Microsoft may have its own smartphone platform, but when so many Xbox gamers walk around with Android phones in their pockets, it would be a shame to ignore them (or their wallets). So the company has rolled out another update to its Xbox One SmartGlass beta app, and this one introduces the ability to purchase games and add-ons for the console remotely. It's a nice feature for people who have run out to buy an Xbox One with or without Kinect.
Have you heard? Michael Bay actually hates every single person who grew up in the late 80s and early 90s. This is the only explanation for what he is doing to our beloved Teenage Mutant Ninja Turtles in the upcoming film reboot. Setting aside this insult to history, there's a new game to go along with the move launching in the Play Store today, and it looks better than most of the movie tie-in games.
Google sells a lot of games, but often, the ones downloaded from the Play Store require Internet access even in single-player modes. (Square Enix, Gameloft, we're glaring at you.) So for the latest promotion, they've decided to highlight games that don't require such frivolities. You can play them on a train. You can play them on a plane. You can play them in a box. You can play them with a fox.
Welcome to the latest entry in our Bonus Round series, wherein we tell you all about the new Android games of the day that we couldn't get to during our regular news rounds. Consider this a quick update for the dedicated gamers who can't wait for our bi-weekly roundups, and don't want to wade through a whole day's worth of news just to get their pixelated fix. Today we've got an excellent action-platformer (think Mario with swords), a 2D take on Battlezone, a startlingly original puzzle game, and a simplified space strategy title.
Recently, we posted about a new feature Google was testing to help users better "explore" their surroundings, offering more fine-tuned exploration options for a user's immediate vicinity or their destination, with suggestions of what to do in the area based on time of day or conditions. The interface would apparently get its own button in Google Maps' primary view, but the button only appeared for a few users at the time.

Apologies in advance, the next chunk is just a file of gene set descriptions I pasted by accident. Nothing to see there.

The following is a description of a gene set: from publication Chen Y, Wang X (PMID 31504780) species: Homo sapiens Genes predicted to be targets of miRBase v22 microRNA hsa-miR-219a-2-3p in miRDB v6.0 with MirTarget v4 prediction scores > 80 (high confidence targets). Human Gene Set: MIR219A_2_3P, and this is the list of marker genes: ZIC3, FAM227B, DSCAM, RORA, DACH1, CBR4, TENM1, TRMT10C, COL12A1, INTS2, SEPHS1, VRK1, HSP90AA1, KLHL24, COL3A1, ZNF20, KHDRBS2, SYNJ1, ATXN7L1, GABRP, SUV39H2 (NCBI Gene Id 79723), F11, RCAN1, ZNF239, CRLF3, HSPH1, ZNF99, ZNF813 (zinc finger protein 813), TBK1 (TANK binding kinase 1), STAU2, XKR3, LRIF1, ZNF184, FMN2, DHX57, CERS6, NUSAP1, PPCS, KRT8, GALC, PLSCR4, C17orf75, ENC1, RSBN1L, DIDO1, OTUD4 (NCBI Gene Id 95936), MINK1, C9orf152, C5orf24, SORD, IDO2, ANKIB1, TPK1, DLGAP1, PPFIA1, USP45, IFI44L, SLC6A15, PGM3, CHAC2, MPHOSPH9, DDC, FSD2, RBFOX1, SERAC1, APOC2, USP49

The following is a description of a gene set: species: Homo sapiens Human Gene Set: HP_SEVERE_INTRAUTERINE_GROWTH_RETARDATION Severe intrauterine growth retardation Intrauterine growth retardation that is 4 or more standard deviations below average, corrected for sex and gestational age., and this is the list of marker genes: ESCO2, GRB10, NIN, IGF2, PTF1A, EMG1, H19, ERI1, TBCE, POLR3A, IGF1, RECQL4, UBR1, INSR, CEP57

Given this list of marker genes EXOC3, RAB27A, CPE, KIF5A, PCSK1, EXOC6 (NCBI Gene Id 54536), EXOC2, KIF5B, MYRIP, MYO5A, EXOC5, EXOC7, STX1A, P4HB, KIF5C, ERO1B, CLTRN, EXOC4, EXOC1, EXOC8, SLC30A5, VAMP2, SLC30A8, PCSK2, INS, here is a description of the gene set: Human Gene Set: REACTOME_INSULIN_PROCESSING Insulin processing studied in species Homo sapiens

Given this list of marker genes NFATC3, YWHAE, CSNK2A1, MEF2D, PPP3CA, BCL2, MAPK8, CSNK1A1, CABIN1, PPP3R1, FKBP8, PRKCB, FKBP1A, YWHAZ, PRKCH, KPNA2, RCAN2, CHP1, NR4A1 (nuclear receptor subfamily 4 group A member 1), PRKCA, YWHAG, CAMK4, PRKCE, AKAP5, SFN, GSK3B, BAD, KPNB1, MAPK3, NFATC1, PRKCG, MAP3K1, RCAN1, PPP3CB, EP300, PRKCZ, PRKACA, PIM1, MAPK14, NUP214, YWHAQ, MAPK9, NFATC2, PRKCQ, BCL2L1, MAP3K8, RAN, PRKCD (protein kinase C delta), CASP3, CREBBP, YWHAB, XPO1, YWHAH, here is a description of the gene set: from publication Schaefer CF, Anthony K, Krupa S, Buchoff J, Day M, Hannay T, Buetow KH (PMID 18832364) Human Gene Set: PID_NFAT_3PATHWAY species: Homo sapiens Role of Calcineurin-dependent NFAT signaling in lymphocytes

When George Mallory was asked why he wanted to climb Mount Everest, he famously replied, "Because it's there." I imagine a similar disposition possessed the developer of Wear Browser (better known for AIDE) when he shrugged his shoulders and said, "Well, I guess I'll put a browser on that watch." I say this because I can't think of a good reason anyone would do this. Still, it exists.
Four months ago, part one of the Kickstarter-funded fifth installment of the Broken Sword series hit the Play Store costing $6.99. It has since dropped to $4.99, and today part two of the saga is available for one dollar more, a reasonable $5.99. Okay, now that the math is out of the way, let's recap. Broken Sword is a long-running adventure series (the 5 in the name may have given that away) that has been picking up fans since 1996, and given the success the franchise found on Kickstarter, clearly many of them have stuck around.
Account security is a tough issue for a lot of people. It's a constant balancing act between having a stronger system to keep out would-be invaders while also making it convenient enough that users won't reject it. After Google began offering its own 2-step verification system, several other services adopted the same mechanism and opt-in model for people that wanted more than a single password protecting their personal data. This generally left users with Google's Authenticator app, which got the job done, but it lacked features and languished on an early Holo dark design.
Skype just rolled out an update to its Android app, bumping it up to v5.0. The app isn't going to look much different, but it is gaining the ability to automatically find and add your phone contacts to your Skype contact list. It even happens automagically in the background.
The problem with sharing files over the internet is that everything is permanent. Digify doesn't fix this issue, but it sure attempts to by taking the Snapchat approach to privacy and applying it to files. Rather than giving someone permanent access to a document, it gets a time limit from the sender and initiates a self-destruct at said time. It even goes so far as to provide information on who has opened the file and how long they've interacted with it.